Elizabeth “Bessie” Coleman

Personalities AE  96

 

 

 

Be honest, how many of you have heard of Bessie Coleman? I learned about her back in high school. I did a project for my Aviation Magnet program about African American women in Aviation and Bessie Coleman was the one that always stayed in my mind. Here’s the facts:

  • First African American to have a pilot’s license (1922)
  • First public flight by an African American woman in America (1922)
  • She taught herself French and moved to France to gain her license at the Caudron Brother’s School of Aviation (American schools denied her entry)
  • Was a stunt flyer and parachuting
  • Born Jan. 26, 1892 in Atlanta,Texas
  • Father was 1/4 African American and 3/4 Native American (Choctaw and Cherokee), Mother was African American
  • Because of racial intolerance Father moved back to the reservation and her mother opted not to
  • Family ran a cotton picking business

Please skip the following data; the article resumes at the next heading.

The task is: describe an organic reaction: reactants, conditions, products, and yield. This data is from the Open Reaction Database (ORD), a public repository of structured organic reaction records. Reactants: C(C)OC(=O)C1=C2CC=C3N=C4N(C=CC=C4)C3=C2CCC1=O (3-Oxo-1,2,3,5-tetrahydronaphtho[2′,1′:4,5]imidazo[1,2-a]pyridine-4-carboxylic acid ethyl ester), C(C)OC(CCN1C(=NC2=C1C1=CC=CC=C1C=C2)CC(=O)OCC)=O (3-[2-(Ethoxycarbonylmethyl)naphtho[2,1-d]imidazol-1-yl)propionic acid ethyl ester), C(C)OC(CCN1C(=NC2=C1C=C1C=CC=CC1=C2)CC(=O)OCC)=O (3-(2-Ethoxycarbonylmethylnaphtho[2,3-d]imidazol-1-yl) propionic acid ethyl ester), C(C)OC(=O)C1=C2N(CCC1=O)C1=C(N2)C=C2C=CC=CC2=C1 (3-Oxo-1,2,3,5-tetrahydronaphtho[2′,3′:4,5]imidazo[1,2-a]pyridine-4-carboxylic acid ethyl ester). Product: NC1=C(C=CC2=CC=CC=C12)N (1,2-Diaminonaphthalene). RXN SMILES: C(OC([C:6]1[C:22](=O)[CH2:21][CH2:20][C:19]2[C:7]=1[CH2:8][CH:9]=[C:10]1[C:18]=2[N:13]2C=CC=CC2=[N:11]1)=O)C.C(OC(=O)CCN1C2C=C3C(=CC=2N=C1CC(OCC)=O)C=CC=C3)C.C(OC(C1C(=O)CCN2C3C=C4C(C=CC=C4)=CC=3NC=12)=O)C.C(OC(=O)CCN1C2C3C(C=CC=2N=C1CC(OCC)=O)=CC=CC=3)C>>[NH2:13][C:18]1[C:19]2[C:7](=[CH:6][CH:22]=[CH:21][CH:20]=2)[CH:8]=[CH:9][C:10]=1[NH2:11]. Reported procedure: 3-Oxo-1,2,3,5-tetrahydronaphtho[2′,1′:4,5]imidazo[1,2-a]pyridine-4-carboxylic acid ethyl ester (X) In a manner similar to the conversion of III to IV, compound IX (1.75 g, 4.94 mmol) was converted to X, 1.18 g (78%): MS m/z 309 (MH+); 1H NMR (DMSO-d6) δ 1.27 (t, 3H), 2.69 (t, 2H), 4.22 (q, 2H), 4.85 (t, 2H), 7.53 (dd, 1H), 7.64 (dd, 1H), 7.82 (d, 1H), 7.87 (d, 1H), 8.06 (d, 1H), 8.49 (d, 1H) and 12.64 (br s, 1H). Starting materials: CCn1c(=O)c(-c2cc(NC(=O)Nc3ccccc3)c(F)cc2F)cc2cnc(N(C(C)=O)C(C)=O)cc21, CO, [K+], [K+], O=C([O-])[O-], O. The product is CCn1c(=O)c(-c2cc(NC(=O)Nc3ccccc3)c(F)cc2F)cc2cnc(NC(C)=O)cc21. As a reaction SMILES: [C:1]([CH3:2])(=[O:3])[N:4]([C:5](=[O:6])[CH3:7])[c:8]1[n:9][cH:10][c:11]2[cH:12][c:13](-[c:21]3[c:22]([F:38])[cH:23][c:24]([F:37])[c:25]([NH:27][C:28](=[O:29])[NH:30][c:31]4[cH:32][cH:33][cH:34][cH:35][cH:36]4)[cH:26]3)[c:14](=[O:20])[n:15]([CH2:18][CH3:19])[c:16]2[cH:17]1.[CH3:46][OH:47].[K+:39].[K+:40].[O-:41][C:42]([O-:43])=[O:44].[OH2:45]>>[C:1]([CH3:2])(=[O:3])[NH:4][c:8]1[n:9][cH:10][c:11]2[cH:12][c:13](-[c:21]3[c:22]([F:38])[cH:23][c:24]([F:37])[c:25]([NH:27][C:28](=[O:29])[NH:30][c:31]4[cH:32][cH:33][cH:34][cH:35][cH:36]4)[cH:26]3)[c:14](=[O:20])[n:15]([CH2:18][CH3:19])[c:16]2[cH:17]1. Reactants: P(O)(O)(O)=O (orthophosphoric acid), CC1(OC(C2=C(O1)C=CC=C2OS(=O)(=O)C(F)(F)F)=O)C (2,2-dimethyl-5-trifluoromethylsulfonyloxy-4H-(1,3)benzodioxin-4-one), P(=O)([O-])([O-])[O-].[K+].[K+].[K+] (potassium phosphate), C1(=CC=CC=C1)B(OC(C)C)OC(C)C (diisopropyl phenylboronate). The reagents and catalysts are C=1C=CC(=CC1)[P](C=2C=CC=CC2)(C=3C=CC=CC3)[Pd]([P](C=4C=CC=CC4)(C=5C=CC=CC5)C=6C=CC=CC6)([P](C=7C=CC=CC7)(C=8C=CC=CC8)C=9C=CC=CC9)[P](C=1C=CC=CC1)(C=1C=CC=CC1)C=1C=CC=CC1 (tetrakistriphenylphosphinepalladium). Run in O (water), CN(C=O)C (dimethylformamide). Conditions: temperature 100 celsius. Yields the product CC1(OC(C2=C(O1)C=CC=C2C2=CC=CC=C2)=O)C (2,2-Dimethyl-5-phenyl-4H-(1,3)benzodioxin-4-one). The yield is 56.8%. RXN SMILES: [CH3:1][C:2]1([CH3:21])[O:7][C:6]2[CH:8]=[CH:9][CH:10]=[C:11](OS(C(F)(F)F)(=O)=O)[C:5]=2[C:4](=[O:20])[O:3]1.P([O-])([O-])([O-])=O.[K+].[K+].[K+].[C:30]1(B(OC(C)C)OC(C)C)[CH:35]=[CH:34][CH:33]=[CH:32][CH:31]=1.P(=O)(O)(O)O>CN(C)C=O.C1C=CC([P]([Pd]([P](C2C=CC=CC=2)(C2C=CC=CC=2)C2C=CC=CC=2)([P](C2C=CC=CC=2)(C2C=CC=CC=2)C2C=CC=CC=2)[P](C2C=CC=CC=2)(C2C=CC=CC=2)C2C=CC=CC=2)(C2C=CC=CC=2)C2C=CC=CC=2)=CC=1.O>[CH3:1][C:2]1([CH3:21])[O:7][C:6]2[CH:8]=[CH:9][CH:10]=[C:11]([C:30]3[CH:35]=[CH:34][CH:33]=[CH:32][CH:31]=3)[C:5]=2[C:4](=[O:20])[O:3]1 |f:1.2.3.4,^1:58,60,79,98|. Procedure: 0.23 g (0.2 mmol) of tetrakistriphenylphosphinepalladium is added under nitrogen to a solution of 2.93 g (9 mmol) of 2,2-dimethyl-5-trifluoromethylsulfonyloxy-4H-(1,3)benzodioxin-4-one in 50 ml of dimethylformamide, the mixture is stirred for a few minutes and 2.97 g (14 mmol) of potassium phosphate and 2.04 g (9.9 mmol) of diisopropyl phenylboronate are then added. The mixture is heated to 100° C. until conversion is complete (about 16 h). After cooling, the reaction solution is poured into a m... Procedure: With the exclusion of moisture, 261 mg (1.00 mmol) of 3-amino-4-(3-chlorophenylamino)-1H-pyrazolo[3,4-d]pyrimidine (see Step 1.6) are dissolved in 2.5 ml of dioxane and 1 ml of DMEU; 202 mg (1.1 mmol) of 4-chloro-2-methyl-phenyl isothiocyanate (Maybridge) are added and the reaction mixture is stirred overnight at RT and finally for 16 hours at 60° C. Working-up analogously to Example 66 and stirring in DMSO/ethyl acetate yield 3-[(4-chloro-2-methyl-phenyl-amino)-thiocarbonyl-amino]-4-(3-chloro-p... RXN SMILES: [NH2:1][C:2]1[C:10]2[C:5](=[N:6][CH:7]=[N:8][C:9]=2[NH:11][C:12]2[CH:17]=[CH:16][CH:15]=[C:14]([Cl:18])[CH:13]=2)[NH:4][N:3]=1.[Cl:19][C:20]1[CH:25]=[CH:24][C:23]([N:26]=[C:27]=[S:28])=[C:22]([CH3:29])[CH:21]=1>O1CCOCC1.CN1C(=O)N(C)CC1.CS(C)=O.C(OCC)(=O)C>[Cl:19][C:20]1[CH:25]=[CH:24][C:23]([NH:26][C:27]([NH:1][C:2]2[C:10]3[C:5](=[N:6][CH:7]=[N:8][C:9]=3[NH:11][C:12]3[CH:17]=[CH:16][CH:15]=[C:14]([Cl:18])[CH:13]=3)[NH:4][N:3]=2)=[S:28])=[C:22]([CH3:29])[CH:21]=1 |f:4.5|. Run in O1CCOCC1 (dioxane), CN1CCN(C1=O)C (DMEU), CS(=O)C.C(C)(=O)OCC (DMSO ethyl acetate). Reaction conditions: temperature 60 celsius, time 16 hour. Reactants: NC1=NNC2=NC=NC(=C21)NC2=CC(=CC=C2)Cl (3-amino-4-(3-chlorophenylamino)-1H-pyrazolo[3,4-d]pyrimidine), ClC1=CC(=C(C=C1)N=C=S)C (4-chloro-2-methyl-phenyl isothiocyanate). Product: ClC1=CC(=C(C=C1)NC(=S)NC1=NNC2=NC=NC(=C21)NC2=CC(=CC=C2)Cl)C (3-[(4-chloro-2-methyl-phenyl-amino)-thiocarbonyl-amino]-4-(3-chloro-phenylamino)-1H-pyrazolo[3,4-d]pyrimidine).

• Bessie was gifted at math from an early age and did bookkeeping for the family
  • At 23 (1915) moved to Chicago and walked as a manicurist
  • Her Aviation interested was sparked when she read World War 1 French women pilots stories
  • Was tragically killed on April 30, 1926 when rehearsing for her aerial show. (33 yr.s old)
  • Nicknamed Queen Bess or Brave Bessie
  • 1929, Lt. William J. Powell founded the Bessie Coleman Aero Club (The aviation school Bessie wanted to establish, in Los Angeles)
  • 1931, Challenger Pilots’ Association of Chicago did a flyover above Lincoln Cemetery in her honor
  • The book “Black Wings” was dedicated to her by Lt. Powell in 1934
  • 1977, women pilots in Chicago founded the Bessie Coleman Aviators Club
  • 1990, Chicago road re-named Bessie Coleman Drive
  • 1995, U.S.P.S issued Bessie Coleman stamp
  • 2000, inducted into the Texas Aviation Hall of Fame

Here’s to you Ms. Coleman


coleman

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